We are standing on the banks of a pond known as Hondegat on a bitter Winters day in the small Dutch village of Asperen. The year is 1569. Suddenly, we see a thin man running towards us pursued by a heavily armed guard from a nearby palace which had only recently been turned in to a prison. As the man approaches the pond he does not stop but passes over the ice covered water with ease. However, when his pursuer tries to do the same, being much heavier than his skinny prey, as well as carrying arms, he falls through the ice into the freezing water.
As we observe the scene we are shocked when the running man suddenly stops, turns round and runs back to the pond to save the struggling guard who is in danger of drowning, eventually pulling him to safety. However, in so doing he has lost the advantage as other guards a short distance away are able to capture the good Samaritan who had just saved the life of their colleague. The escapee is immediately returned to the prison from which he has so recently escaped. Later he is interrogated and tortured by those supporting the still-ascendant Catholic church in an unsuccessful effort to make him renounce his faith.
Subsequently the man, Dirk Willems, (1) is tried and found guilty of having been re-baptised, of holding secret meetings in his home, and of allowing baptisms there – all of which he freely confesses. A short time later he is sentenced to death by being burned at the stake. It is said that on the day of his execution, a strong east wind blew the flames away from his upper body so that death was long delayed. That same wind carried his voice to the next town, where people heard him cry more than seventy times, ‘O my Lord; my God.‘
Today, in the UK, we would probably identify Dirk Willems as a Baptist – in the USA perhaps as a Mennonite. Originally the group to which he belonged was commonly referred as ‘Anabaptist’ – meaning ‘one who baptises again’, although this title covered a variety of disparate groups at the time.
Martyrs Mirror, published in 1660, documents much of the persecution of Anabaptists and their predecessors, including accounts of over 4,000 burnings of individuals, and numerous stonings, imprisonments, and live burials. (2) The last person to be burned at the stake for heresy in Protestant England was Anabaptist Edward Wightman. This occurred under the reign of James I (1566 – 1625). One of the best know Anabaptist martyrs in England was Joan Bocher of Kent. She was burnt at the stake in 1550 during the reign of King Edward VI. Joan had also been accused of distributing the Tyndale New Testament and supposedly carried them under her skirts to sneak them into the royal court.
Those deemed to be ‘Anabaptist’ were persecuted then by both Catholic and Protestant authorities in equal measure. Please remember this was almost exclusively so called ‘Christian’ murdering or at least condoning the murder of Christian. Much of this, following the Reformation, as can be attested to by historical documents, took place at the behest of the Reformers themselves – Calvin and Luther included, in their headlong attempt to establish a ‘Christian’ state. (3)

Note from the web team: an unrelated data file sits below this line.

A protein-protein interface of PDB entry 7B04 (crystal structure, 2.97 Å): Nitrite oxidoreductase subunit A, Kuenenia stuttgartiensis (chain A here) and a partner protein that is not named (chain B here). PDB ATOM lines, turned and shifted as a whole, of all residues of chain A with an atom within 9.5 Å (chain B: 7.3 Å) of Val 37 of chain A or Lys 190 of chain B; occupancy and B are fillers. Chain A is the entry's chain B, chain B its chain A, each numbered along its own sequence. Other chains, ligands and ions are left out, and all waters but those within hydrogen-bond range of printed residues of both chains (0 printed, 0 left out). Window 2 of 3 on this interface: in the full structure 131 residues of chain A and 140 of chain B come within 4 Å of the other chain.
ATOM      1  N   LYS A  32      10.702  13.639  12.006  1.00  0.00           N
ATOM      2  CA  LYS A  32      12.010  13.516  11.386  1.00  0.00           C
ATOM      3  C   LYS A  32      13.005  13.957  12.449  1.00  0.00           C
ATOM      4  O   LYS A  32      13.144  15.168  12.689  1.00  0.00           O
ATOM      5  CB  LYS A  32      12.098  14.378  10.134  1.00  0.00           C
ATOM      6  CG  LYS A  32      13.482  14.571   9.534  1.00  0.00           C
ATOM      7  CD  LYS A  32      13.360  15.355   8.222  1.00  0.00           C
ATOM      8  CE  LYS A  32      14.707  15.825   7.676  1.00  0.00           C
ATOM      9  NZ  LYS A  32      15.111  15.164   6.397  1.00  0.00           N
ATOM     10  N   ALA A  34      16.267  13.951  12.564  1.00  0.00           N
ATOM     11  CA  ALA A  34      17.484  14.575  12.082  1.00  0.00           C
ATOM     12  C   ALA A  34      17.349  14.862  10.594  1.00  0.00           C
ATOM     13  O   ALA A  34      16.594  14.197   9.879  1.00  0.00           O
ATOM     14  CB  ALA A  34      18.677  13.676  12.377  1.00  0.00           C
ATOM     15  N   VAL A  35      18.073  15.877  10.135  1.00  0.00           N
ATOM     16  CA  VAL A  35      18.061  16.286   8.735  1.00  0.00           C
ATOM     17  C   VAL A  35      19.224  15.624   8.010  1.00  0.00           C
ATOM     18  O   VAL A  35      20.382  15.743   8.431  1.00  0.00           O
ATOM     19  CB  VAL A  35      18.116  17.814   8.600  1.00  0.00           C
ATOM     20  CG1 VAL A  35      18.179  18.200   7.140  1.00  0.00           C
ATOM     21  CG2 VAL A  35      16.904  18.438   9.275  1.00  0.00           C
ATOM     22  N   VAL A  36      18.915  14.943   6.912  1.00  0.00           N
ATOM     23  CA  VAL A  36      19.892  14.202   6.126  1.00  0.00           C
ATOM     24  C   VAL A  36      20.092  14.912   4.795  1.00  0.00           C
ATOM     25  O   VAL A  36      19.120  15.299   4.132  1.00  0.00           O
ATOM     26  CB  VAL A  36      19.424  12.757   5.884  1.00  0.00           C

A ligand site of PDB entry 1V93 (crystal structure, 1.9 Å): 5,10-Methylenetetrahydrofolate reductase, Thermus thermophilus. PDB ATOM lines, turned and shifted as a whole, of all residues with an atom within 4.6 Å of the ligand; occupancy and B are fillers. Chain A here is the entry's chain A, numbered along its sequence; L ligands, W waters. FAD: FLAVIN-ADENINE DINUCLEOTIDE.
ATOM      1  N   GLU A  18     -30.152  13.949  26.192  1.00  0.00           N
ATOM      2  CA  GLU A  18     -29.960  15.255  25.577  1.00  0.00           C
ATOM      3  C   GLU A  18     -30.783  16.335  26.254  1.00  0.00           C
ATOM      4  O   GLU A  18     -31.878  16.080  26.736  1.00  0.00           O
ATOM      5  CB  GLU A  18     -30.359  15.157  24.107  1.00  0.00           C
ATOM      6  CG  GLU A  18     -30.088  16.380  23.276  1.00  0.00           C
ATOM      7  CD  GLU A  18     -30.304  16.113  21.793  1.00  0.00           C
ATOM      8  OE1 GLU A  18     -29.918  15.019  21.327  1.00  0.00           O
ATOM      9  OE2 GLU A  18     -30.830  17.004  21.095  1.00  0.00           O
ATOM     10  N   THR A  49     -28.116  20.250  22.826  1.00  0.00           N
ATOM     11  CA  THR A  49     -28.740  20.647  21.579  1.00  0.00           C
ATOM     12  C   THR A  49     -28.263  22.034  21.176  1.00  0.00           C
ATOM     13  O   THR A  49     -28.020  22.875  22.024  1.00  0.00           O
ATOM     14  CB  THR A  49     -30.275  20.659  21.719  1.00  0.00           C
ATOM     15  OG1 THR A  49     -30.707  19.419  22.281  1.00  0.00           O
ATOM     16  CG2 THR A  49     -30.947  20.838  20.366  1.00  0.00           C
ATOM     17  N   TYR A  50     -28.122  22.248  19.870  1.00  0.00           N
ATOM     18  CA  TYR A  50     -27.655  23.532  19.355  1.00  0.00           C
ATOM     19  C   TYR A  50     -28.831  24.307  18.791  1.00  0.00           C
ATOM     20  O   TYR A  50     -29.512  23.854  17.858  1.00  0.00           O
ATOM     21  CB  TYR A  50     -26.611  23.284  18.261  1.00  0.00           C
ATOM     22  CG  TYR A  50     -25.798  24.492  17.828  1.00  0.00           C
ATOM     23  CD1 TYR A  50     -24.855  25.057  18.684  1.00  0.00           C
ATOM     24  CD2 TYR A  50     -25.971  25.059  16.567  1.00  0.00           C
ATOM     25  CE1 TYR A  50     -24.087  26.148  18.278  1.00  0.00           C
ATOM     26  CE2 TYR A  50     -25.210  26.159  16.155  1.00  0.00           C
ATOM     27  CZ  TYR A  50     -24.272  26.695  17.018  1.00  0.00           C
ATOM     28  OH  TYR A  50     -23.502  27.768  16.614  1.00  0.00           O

Donald D Smeaton notes –
‘Both Calvin and Luther saw the magistrate as essential for the creation of a Christian state in which the individual could raise his family. It was the duty of the state to require a particular ethic, and even partisan theology, from all men. The magistrate was deemed an essential tool for extending and preserving the Reformation. The radical (read Anabaptists), on the other hand, claimed that the church consisted of believers only and such a church should operate completely independent of the state. The implementation of such an ecclesiology threatened the very fibre of society and resulted condemnations by both the Reformed and Roman churches. Calvin must have been familiar with the Diet of Speier (1529) that decreed ‘Every Anabaptist and rebaptized person of either sex be put to death by sword, by fire, or otherwise’. (4)
Perhaps the greatest stain on Calvins character in this regard was his consenting to the execution (by burning) in 1553 of the Spanish theologian Michael Servetus whom he considered an Anabaptist. Even Calvin’s most ardent supporters, while trying to defend him, are forced to admit – ‘It is true that Calvin and his fellow pastors in Geneva were involved in the death of Servetus.’ (5)
Writing of Anabaptist leader Menno Simons, whose followers were the first Mennonites, (6), Calvin stated – ‘Nothing can be more conceited than this donkey nor more imprudent than this dog.’ Little wonder then perhaps that the children of Calvin sometimes speak so disparagingly of other Christians.
But why raise these issues at this point? Well, for two reasons. Firstly, and I have spoken about this before, I have had discussions with well known Reformed Presbyterian/Calvinistic theologians who, as others, can only point to ‘the spirit of the age’ to account for the barbarity of Luther, Calvin and other Reformers as far as their consenting to, and in many cases encouraging, the persecution and execution of those with whom they disagreed theologically. But this excuse is simply not good enough as men like Dirk Willems, and there were countless others – men and women, who lived the life of the humble Christ in Luther and Calvin’s generation. These were people who loved their enemies as Jesus taught and even, as in the case of Dirk Willems, gave their own lives to save them. They were people who lived and died in grace and love – praying for and forgiving their persecutors – while people like Luther, Calvin and their followers believed they held the moral high ground of Christianity.